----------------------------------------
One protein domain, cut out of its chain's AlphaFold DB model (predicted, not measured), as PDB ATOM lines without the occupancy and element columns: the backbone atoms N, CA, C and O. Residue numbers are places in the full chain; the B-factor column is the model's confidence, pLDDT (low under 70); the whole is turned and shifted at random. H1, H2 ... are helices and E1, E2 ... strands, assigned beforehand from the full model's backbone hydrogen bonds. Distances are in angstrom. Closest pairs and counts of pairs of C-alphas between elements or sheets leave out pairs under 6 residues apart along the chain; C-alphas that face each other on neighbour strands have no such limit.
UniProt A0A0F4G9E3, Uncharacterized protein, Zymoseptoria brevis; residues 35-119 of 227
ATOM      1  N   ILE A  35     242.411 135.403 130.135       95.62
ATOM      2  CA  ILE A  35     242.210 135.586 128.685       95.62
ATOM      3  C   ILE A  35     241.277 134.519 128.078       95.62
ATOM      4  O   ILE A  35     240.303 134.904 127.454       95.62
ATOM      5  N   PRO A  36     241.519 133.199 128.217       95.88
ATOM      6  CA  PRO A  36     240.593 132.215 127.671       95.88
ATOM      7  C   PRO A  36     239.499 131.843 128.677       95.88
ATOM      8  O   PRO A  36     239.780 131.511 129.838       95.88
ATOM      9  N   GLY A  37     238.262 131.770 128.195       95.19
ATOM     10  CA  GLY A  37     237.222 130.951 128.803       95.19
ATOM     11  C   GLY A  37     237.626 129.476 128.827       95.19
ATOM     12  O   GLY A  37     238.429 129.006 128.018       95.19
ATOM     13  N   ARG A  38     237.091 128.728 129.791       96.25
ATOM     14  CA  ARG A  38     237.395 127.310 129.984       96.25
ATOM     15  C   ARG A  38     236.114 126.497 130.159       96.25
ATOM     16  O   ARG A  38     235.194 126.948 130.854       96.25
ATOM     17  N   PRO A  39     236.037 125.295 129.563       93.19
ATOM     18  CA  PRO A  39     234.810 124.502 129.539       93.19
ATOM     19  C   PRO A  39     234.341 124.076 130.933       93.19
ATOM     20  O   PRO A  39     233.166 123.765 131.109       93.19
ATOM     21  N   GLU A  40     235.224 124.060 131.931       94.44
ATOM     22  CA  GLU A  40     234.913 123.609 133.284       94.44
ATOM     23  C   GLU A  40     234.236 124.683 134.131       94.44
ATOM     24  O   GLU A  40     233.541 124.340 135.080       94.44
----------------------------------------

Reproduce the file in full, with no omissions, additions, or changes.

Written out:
One protein domain, cut out of its chain's AlphaFold DB model (predicted, not measured), as PDB ATOM lines without the occupancy and element columns: the backbone atoms N, CA, C and O. Residue numbers are places in the full chain; the B-factor column is the model's confidence, pLDDT (low under 70); the whole is turned and shifted at random. H1, H2 ... are helices and E1, E2 ... strands, assigned beforehand from the full model's backbone hydrogen bonds. Distances are in angstrom. Closest pairs and counts of pairs of C-alphas between elements or sheets leave out pairs under 6 residues apart along the chain; C-alphas that face each other on neighbour strands have no such limit.
UniProt A0A0F4G9E3, Uncharacterized protein, Zymoseptoria brevis; residues 35-119 of 227
ATOM      1  N   ILE A  35     242.411 135.403 130.135       95.62
ATOM      2  CA  ILE A  35     242.210 135.586 128.685       95.62
ATOM      3  C   ILE A  35     241.277 134.519 128.078       95.62
ATOM      4  O   ILE A  35     240.303 134.904 127.454       95.62
ATOM      5  N   PRO A  36     241.519 133.199 128.217       95.88
ATOM      6  CA  PRO A  36     240.593 132.215 127.671       95.88
ATOM      7  C   PRO A  36     239.499 131.843 128.677       95.88
ATOM      8  O   PRO A  36     239.780 131.511 129.838       95.88
ATOM      9  N   GLY A  37     238.262 131.770 128.195       95.19
ATOM     10  CA  GLY A  37     237.222 130.951 128.803       95.19
ATOM     11  C   GLY A  37     237.626 129.476 128.827       95.19
ATOM     12  O   GLY A  37     238.429 129.006 128.018       95.19
ATOM     13  N   ARG A  38     237.091 128.728 129.791       96.25
ATOM     14  CA  ARG A  38     237.395 127.310 129.984       96.25
ATOM     15  C   ARG A  38     236.114 126.497 130.159       96.25
ATOM     16  O   ARG A  38     235.194 126.948 130.854       96.25
ATOM     17  N   PRO A  39     236.037 125.295 129.563       93.19
ATOM     18  CA  PRO A  39     234.810 124.502 129.539       93.19
ATOM     19  C   PRO A  39     234.341 124.076 130.933       93.19
ATOM     20  O   PRO A  39     233.166 123.765 131.109       93.19
ATOM     21  N   GLU A  40     235.224 124.060 131.931       94.44
ATOM     22  CA  GLU A  40     234.913 123.609 133.284       94.44
ATOM     23  C   GLU A  40     234.236 124.683 134.131       94.44
ATOM     24  O   GLU A  40     233.541 124.340 135.080       94.44